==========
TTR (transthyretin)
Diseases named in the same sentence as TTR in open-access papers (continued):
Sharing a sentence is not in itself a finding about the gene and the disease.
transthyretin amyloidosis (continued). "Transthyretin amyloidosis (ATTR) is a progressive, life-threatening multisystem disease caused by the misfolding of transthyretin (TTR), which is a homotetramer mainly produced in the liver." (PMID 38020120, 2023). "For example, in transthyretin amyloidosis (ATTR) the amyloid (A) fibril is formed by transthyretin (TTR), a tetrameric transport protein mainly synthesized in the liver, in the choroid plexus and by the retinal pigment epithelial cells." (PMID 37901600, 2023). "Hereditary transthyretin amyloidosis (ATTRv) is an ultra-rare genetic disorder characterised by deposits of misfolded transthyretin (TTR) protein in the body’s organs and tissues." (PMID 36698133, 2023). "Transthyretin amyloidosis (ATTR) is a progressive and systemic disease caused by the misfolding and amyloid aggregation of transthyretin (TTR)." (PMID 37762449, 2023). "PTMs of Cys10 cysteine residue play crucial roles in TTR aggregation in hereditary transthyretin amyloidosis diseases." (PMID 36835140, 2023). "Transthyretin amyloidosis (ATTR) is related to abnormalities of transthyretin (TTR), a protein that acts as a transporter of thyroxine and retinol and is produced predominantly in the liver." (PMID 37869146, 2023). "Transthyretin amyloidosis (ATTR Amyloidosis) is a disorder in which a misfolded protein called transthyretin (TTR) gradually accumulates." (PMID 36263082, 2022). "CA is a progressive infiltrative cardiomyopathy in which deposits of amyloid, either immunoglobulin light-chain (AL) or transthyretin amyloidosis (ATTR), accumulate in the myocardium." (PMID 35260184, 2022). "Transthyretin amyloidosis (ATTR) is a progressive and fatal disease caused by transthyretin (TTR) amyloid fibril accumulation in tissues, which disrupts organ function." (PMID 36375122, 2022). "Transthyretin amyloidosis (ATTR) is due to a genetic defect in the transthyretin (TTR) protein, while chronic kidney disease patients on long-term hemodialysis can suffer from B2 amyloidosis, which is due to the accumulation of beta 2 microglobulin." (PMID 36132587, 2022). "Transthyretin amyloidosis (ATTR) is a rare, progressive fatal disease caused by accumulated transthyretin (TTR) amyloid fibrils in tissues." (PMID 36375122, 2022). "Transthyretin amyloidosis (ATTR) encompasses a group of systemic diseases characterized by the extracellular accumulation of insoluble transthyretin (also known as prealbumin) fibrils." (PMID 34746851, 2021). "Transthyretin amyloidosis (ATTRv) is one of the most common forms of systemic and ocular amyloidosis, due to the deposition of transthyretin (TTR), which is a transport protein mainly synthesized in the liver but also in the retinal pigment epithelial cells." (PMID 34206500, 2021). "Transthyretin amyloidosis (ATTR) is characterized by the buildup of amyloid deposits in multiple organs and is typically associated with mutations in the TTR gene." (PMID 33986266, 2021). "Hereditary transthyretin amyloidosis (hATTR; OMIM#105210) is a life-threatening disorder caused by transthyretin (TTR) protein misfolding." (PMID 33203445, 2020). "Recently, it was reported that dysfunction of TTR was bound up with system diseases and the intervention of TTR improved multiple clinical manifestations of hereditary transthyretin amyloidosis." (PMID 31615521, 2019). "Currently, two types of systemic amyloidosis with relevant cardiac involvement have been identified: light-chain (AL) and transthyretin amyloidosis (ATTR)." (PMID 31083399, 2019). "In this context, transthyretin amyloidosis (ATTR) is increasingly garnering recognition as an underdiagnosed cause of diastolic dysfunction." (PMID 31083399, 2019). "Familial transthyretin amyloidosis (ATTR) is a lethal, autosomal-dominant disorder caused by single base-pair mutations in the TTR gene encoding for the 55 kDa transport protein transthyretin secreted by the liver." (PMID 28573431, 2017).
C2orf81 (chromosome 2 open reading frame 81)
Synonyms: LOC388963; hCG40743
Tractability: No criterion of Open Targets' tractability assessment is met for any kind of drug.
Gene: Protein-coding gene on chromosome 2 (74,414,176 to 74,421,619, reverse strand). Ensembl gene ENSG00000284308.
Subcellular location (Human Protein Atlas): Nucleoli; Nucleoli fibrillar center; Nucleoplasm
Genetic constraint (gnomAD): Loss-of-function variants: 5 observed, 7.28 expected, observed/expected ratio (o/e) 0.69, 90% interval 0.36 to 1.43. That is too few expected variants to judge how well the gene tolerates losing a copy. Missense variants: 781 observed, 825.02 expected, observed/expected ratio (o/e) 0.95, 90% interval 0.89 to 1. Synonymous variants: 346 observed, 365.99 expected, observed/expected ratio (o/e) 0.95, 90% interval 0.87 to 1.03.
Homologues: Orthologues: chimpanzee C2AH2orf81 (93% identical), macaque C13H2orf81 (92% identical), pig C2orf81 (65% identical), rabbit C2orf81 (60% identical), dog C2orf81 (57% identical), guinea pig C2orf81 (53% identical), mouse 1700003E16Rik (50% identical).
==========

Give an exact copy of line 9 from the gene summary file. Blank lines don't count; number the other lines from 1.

Subcellular location (Human Protein Atlas): Nucleoli; Nucleoli fibrillar center; Nucleoplasm